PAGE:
Pest management professionals (PMPs) who wanted to know the most cost-effective ways to manage their company vehicles received expert advice at The Great Fleet Debate educational session held Oct. 20 at PestWorld 2016.
The panel of experts — Dennis Jenkins, president, ABC Home and Commercial Services, Dallas; Jason Bailey, vice president of mergers and acquisitions, ServiceMaster, Memphis, Tenn.; Kevin Lemasters, ACE, president, EnviroPest, Loveland, Colo.; Phil Cooper, CEO, Cooper Pest Solutions, Lawrenceville, N.J. — took turns answering questions from the moderator Andy Architect, chief industry relations officer for the National Pest Management Association, and from the PMPs in the audience.
First up was a question regarding the preference for wraps or decals when adding the name of a company to a vehicle.
Jenkins said he uses decals on his company trucks because they offer a “clean, professional look.” The company logo on the back of the trucks is huge, he said, but doesn’t detract from the message that reveals the name of the company and the services it provides. “It’s got to be simple enough for them to read who you are,” said Jenkins. Cost is another reason he opts for decals instead of wraps.
ServiceMaster also uses decals, Bailey said. “Decals allow you to change your branding after a few years,” he explained. Speaking of change, Bailey said the company changed its color scheme, as color can be used to help set a company apart from the competition. “It’s a big marketing decision when you’re choosing colors,” he said.
“A vehicle is a moving billboard,” said Cooper, who trademarked the bright green color on his company’s cars. Whether using decals or wraps, he advised keeping the design simple. Less is more, he said, when using this relatively inexpensive form of marketing.
When asked whether it’s better to buy or lease company vehicles, Jenkins said his company buys because it is “still getting a decent value from buying.” With 120 vehicles in the company’s fleet, he plans purchases in advance so his car dealer can order his vehicles with no frills. “Don’t walk on a [new car] lot and buy a car, because it will have too many features,” Jenkins advised.
Bailey said Terminix leases the thousands of vehicles in its fleet, which makes reporting vehicle costs easier for the publicly owned company. Lemasters advised, “Building a relationship with the people you’re dealing with makes a difference when buying new vehicles.”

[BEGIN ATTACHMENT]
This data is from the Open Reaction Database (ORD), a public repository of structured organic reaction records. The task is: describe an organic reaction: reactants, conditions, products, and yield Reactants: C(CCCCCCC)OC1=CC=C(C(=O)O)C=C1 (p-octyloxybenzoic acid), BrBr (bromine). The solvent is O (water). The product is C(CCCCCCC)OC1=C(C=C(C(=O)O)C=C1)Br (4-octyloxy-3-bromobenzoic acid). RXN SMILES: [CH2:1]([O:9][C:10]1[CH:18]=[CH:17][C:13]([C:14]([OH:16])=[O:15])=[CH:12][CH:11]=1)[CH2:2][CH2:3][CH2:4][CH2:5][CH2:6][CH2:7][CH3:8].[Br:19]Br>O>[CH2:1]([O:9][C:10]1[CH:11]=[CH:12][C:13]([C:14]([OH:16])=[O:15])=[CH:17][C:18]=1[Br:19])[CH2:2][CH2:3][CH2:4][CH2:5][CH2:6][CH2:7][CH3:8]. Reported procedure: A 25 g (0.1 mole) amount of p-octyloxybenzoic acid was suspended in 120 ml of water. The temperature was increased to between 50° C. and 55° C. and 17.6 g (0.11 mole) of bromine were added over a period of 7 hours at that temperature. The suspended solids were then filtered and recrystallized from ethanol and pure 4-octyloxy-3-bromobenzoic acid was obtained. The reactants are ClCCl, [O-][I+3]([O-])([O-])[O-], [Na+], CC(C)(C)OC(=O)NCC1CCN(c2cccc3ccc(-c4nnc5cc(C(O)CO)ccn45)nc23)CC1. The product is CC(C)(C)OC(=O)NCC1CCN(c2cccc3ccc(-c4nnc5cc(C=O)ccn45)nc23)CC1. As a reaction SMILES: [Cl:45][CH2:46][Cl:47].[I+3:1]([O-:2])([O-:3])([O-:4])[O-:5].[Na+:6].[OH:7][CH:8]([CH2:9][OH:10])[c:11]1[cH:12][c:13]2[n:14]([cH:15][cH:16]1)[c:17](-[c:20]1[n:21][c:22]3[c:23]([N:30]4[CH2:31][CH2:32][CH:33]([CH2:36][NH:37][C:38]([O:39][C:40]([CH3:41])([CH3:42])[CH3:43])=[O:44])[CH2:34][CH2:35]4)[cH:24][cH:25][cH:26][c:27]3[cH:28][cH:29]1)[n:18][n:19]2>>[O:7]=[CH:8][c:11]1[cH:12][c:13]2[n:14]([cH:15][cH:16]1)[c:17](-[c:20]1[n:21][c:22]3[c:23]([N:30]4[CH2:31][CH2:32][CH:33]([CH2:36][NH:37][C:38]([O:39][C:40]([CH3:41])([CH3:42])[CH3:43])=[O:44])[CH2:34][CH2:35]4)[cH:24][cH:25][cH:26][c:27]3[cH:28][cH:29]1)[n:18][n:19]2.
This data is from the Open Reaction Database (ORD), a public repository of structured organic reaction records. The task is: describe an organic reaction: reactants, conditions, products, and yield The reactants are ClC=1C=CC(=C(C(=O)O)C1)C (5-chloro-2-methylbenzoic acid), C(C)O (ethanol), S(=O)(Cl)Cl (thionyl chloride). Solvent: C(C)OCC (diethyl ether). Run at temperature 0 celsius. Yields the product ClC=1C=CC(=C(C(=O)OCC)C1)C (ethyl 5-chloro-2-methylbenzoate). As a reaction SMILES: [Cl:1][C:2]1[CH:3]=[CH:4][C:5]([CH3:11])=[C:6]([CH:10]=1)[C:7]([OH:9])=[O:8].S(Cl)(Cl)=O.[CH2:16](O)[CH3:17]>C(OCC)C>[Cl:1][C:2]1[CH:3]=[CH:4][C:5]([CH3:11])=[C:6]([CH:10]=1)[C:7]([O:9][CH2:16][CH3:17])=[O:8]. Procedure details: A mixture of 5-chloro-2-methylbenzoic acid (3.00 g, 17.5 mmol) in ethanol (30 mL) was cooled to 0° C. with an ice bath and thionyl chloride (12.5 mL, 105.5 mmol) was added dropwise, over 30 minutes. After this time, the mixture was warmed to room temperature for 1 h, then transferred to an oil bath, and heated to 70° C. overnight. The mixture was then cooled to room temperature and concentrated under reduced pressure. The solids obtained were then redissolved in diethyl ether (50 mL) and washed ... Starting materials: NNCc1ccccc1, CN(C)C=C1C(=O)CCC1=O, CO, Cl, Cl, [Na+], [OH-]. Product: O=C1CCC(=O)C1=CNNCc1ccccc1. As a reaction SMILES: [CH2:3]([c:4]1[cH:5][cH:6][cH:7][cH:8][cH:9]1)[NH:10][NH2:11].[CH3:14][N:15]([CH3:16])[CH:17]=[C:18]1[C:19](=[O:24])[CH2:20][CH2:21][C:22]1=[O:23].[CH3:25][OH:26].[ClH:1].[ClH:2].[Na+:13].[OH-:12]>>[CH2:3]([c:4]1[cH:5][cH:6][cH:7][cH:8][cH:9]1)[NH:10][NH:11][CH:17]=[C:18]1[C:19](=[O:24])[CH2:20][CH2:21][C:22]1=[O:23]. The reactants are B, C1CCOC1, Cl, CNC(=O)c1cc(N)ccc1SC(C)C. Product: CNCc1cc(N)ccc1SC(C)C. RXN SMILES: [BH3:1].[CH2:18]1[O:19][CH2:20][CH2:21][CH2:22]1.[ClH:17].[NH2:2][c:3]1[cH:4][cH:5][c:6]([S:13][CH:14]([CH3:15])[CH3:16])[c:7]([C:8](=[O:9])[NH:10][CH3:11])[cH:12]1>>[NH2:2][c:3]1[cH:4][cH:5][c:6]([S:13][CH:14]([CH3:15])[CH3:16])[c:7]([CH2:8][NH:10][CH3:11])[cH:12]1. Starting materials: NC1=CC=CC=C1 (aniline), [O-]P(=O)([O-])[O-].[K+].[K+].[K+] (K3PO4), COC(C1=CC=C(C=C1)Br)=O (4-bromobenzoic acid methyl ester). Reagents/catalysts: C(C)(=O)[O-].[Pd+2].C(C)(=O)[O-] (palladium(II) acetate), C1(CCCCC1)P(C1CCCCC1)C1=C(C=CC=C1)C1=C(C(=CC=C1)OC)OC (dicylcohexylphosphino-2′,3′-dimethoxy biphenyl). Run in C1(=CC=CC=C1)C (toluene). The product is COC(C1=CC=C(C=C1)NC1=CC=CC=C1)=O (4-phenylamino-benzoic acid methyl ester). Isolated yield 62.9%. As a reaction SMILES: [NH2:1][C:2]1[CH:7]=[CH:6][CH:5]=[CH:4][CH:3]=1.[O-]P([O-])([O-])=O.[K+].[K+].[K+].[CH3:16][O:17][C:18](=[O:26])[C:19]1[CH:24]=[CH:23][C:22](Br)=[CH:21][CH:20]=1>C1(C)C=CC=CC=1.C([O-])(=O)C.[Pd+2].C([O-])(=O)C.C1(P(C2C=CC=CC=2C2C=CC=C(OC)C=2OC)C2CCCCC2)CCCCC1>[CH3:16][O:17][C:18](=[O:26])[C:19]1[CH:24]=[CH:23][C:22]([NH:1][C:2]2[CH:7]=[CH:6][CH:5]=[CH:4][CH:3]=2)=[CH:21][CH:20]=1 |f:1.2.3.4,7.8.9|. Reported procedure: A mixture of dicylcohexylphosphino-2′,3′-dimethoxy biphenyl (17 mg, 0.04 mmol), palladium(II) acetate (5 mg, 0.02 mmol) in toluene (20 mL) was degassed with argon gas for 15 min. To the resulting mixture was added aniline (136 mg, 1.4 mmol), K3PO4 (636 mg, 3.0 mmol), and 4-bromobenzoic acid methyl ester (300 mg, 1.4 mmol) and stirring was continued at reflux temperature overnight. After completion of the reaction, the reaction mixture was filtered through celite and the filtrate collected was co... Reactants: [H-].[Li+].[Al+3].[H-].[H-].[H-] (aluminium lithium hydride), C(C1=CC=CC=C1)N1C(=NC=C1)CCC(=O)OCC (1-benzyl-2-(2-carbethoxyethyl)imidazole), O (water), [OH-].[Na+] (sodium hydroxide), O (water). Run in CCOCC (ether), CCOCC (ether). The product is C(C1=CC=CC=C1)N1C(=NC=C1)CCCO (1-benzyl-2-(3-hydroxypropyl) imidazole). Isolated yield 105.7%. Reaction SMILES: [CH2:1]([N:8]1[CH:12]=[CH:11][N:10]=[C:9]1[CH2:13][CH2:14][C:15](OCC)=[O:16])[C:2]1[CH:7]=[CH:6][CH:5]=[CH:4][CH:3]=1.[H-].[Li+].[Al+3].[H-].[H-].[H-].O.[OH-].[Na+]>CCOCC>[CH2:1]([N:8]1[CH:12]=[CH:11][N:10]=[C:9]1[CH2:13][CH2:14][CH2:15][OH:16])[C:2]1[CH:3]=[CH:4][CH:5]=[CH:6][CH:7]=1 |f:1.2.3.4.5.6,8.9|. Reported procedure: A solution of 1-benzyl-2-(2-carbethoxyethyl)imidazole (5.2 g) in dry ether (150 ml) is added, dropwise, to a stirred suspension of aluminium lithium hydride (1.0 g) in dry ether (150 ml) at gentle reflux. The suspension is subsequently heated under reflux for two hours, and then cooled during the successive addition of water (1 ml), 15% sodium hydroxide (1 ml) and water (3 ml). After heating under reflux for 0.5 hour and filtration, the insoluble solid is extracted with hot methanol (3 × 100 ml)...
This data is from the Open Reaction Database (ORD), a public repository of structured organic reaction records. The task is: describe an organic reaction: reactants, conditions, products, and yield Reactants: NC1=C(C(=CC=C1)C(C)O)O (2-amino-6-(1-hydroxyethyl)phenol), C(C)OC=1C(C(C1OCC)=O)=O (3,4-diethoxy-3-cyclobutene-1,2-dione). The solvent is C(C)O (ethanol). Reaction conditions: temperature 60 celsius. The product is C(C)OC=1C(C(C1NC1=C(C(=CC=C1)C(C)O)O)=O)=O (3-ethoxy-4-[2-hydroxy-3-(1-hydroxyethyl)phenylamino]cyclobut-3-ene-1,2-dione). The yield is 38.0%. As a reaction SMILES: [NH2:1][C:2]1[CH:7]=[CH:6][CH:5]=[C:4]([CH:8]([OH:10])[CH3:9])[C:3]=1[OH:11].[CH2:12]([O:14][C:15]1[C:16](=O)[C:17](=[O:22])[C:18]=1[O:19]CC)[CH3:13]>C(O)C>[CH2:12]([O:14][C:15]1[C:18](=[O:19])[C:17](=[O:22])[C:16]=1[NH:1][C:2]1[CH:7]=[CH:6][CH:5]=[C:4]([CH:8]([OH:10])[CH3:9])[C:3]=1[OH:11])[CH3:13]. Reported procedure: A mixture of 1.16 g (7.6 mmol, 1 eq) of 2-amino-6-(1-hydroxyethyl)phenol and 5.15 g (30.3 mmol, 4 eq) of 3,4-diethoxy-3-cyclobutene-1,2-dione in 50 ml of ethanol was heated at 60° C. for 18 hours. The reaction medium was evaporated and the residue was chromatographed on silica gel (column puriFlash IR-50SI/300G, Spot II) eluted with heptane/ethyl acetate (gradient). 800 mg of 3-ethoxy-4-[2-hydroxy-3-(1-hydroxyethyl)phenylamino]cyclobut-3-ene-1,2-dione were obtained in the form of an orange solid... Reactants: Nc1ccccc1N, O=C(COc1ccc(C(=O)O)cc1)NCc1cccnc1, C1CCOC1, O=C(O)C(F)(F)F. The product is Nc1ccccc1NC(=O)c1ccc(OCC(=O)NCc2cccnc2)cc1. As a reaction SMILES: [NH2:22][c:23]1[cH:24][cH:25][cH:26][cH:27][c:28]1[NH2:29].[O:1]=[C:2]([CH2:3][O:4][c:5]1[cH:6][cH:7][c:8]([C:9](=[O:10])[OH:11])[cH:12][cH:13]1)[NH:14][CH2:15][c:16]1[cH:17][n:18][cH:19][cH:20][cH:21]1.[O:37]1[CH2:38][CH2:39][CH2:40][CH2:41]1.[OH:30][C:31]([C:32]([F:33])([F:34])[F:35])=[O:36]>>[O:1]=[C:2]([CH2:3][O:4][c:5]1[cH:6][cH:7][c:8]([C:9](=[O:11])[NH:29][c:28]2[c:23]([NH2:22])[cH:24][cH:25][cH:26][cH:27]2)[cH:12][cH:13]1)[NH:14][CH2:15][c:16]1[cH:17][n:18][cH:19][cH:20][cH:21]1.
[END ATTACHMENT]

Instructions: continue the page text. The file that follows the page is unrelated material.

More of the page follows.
Cooper said he has 75 vehicles in his company’s fleet, and he leases them from Enterprise, a company he highly recommended.
All four panelists gave the same answer to the next question, answering in the affirmative when asked whether technicians at their companies are allowed to take their vehicles home at the end of the workday. The reasons varied. Bailey explained the ability to take home the company vehicle is used as a recruitment tool at his company. Lemasters, who mentioned techs who use company vehicles for personal use are covered by insurance, said, “I want someone who sees the same truck around town to think it’s everywhere around town.”
Technology was the subject of the next question. Because ABC Home and Commercial Services has a no texting policy for drivers, the company uses devices from Parrot so they can use their phones hands-free while driving.
For safety purposes, the policy at Terminix is no phones, no Bluetooth and no texting while driving, Bailey said. It uses technology from Mobi to ensure the safety of its technicians.
Lemasters said GPS is used to track its company trucks. For example, the technology shows whether vehicles are moving when they are not supposed to be, he explained.
Cooper’s company also uses GPS to limit a technician’s ability to text while driving, and vowed to use technology that disables the use of a phone and texting as soon as it’s available. He said the use of DriveCam has been invaluable to the company when accidents occurred.
As for answers to a preventive maintenance question, Lemasters and Cooper opt for a mobile lube service that comes to the office and services all the vehicles on the lot on one day.
The session wrapped up with a request for the best advice from each panelist. Jenkins recommended the PMPs in the audience get their tech’s buy in when if comes to vehicles. Cleanliness is important, so he fines workers whose vehicles are dirty. In addition, Jenkins said he spends an hour with every person assigned a vehicle to go over safety. “I make it personal, to impress upon the importance,” he said.
Bailey advised having a plan. “Think about the process you will use to buy vehicles, think about safety and maintenance,” he said. “A fleet is important to your image and your techs, so give it the attention it deserves.”
Lemasters told those in attendance to have a relationship with the car dealer. “Do your due diligence when shopping so you’re ready and will have vehicles when you need them,” he said.
Cooper suggested using company vehicles as moving billboards and recommended maintaining a favorable image. He also advised PMPs to make sure the total cost of vehicle ownership is as low as it can be.